Diagnostical Skepticism

Hot on the heels of the Odysseus in America post comes this item from Anesthesiology News:

Sing, O Muse, of the rage of Achilles, of Peleus’ son, murderous, man-killer, fated to die of massive hemorrhage secondary to an acute laceration of the calcaneal tendon, indicating the likely presence of an inherited coagulopathy such as hemophilia or von Willebrand disease. (Note: The patient’s parentage—half mortal, half immortal—could have predisposed him to yet-undescribed clotting disorders.)

Classicists who devote their lives to the analysis of ancient texts such as Homer’s Iliad tend to be skeptical of physician historians who examine these literary works for insight into ancient medical practices—and who, in the process, come up with post hoc diagnoses such as the mockery above. And they’re evidently right to be wary.

An anesthesiologist and a pair of classicists have identified numerous errors in the methods and conclusions drawn by several medical researchers about medicine during the time of The Iliad. The researchers, from Wake Forest University, in Winston-Salem, N.C., and Temple University, in Philadelphia, presented their findings at the 2012 annual meeting of the American Society of Anesthesiologists (abstract 1320).

Lead author and anesthesiologist Raymond C. Roy, MD, PhD, said that five of the six articles published from 2000 to 2010 discussing medical care in The Iliad fell into common traps. Mistakes included incorrect assumptions that Homer was an eyewitness reporter of actual events and real injuries, that accurate comparisons could be made to modern-day medical care based on limited descriptions, that there was a one-to-one relationship between ancient Greek and modern English medical terms, that medical care was organized then as it is now, and that physicians provided care to wounded heroes during the Trojan War.

Dr. Roy said his interest in the subject was stimulated by his daughter and her husband, both classicists at Temple University in Philadelphia. “We have engaged in some very interesting discussions over the coffee and drinks regarding ancient Greek medicine and current perceptions of it,” he said. “It has been fun to have this project with my children and to be ‘forced’ to read The Iliad … and a monograph by Salazar. Our thesis was that physicians who ‘dabble’ in history, like myself, frequently fall into traps that lead classicists to be critical of our conclusions.”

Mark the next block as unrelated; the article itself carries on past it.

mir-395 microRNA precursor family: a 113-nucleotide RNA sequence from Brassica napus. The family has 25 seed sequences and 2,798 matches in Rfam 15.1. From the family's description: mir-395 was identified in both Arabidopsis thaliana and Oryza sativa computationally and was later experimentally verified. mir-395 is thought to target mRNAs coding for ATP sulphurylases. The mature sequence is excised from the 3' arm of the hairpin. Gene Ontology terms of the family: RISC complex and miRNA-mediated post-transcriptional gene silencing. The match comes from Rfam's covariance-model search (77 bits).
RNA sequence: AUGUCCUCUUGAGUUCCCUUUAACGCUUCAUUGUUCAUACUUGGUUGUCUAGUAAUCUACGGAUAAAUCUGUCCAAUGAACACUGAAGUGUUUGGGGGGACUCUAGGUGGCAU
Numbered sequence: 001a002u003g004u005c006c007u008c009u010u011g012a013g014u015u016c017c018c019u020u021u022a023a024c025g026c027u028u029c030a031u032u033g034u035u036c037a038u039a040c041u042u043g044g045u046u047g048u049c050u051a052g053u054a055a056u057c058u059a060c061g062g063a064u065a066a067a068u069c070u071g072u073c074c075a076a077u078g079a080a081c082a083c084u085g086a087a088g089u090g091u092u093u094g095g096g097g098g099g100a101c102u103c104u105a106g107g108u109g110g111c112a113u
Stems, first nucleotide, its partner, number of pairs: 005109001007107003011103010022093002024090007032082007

The epic poem about gods, heroes and heroic wounding and death near the end of the war stems from an oral tradition. Estimates of when it was composed (1184-675 B.C.) and first recorded (800-675 B.C.) range widely, and there are multiple versions of the work.

All accounts of Homer’s life place him centuries after the Trojan War. However, physician researchers have written: “We are amazed by Homer’s meticulous account of the wounds inflicted to combatants” and “it may therefore be inferred that Homer was a witness of the war and that he even participated in it: he may have been one of the people appointed to nurse wounds of the injured warriors.”

Other comments revealed a lack of knowledge about the practice of medicine in the period. Those included a reference to the likelihood that anesthetic procedure was already present in ancient Greece as well as the statement: “Numerous findings indicate that Greek physicians were present on the battlefield.”

Dr. Roy and his team point out that there were no field hospitals, and surgical instruments were rarely found at archeological digs of Bronze Age battles. With regard to anesthetics, salves were applied after, not during, an arrowhead extraction. Disease was left untreated because it was believed to be inflicted by the gods, and healing temples appeared after Homer. Healers took orders from heroes and could only treat non-heroes—only heroes had the status to treat other heroes. In fact, the primary function of the healers was to fight.

Medical terms that appear in modern translations present added red herrings, Dr. Roy said, “Classics like The Iliad are constantly evolving as each translator chooses more modern words, terms and concepts based on knowledge acquired since the previous translations, and this evolution has the effect of attributing more understanding by the ancients than they actually had.” For example, sinews, tendons, nerves, arteries and veins have all been used in place of the ancient term neuron, he said.

The authors conclude that for reasons ranging from national pride to the projecting of modern beliefs and knowledge onto the past, physicians who otherwise are rigorous in their scientific and medical endeavors tend to be naively positive in their analysis of the quality and efficacy of ancient treatments as encountered in classics. Although medical training can aid in the analysis of ancient healing practices, Dr. Roy warned, “Physicians writing historical articles about medicine in ancient times need to collaborate with classicists, archeologists and full-time historians to avoid drawing conclusions that are at odds with facts.”

That final paragraph should become some sort of mantra … you can substitute the non-classics profession of your choice for “Physician” as you desire …

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